By CYRUS OMBATI
Police have asked mobile phone banking agencies to install ultra-violet (UV) light currency validation machines at their outlets for verification of currencies deposited with them.
They want all M-pesa, Zap and yu cash dealers to easily detect fraudsters, who are on the loose, with fake currency.
“Fraudsters have been visiting the agents and making deposits using fake currencies at an increasing rate. The installation of the machines will increase detection rate of counterfeit currencies,” reads part of a police report on fraud.
The report also revealed that fraudsters have targeted unmanned ATM lobbies to perpetrate card fraud.
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‘‘This is because the fraudsters know some of the lobbies are not installed with CCTV cameras to capture their images.’’
Consequently, the Banking Fraud Investigations Unit wants Central Bank and Kenya Bankers Association to ensure all banks put in place sufficient control systems at the lobbies to tame the crime.
The revelation comes days after two suspects were arrested at a Pesapoint lobby in the city with 17 ATM cards and Sh100,000 they had withdrawn.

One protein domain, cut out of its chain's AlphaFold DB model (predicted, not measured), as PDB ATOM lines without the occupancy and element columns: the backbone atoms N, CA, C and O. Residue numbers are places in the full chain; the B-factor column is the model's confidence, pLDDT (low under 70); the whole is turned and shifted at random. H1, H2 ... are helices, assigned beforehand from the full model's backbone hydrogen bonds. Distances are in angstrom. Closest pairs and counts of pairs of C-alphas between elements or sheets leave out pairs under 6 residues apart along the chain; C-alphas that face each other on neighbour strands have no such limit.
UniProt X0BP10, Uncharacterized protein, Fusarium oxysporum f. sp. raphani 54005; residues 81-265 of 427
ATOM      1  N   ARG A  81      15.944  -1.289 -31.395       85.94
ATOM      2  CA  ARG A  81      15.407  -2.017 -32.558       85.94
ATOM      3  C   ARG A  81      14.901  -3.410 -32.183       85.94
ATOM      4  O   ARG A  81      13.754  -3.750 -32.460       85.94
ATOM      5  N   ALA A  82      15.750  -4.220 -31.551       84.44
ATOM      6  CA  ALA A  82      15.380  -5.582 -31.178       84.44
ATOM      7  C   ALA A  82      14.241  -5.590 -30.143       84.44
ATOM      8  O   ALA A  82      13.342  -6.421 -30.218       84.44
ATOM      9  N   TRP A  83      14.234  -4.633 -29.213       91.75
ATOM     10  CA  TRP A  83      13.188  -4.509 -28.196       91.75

The police report disclosed how staff at a local bank colluded with two of its customers, whose ATM cards they used, to steal Sh31 million in four days from the institution.
Police say higher use of credit cards has exposed the sector to fraudulent activities like cloning of cards and forged authorisation.
“Banks should improve on the security features of the cards to tame theft of the card information by fraudsters because the vice can cripple the sector,” says the confidential report.
The report covered between January and June, this year, in which fraudsters raked a staggering Sh761 million from various commercial banks.
Last month banks lost Sh297 million through fraud.
The report says some judicial officers lacked the capacity to conclusively deal with complex fraud cases.
The report recommends that CBK and KBA organise training sessions to train the officials on fraud related matters for effective management of cases.
It also calls on the stakeholders to push for an independent cyber crime legislation to cover crimes committed through the computer systems.
“The department further noted that cases of staffs being involved in frauds either through collusion with fraudsters or internally were on the increase during the period under review,” reads part of the report.
Out of the 16 types of fraud that were classified, transfers which include the Real Time Gross Settlement Systems was the leading conduit through which Sh269.7 million was lost.
The report questions if the detection systems in banks are effective in preventing the frauds and whether the recruitment methods have a direct link with the rate of fraud.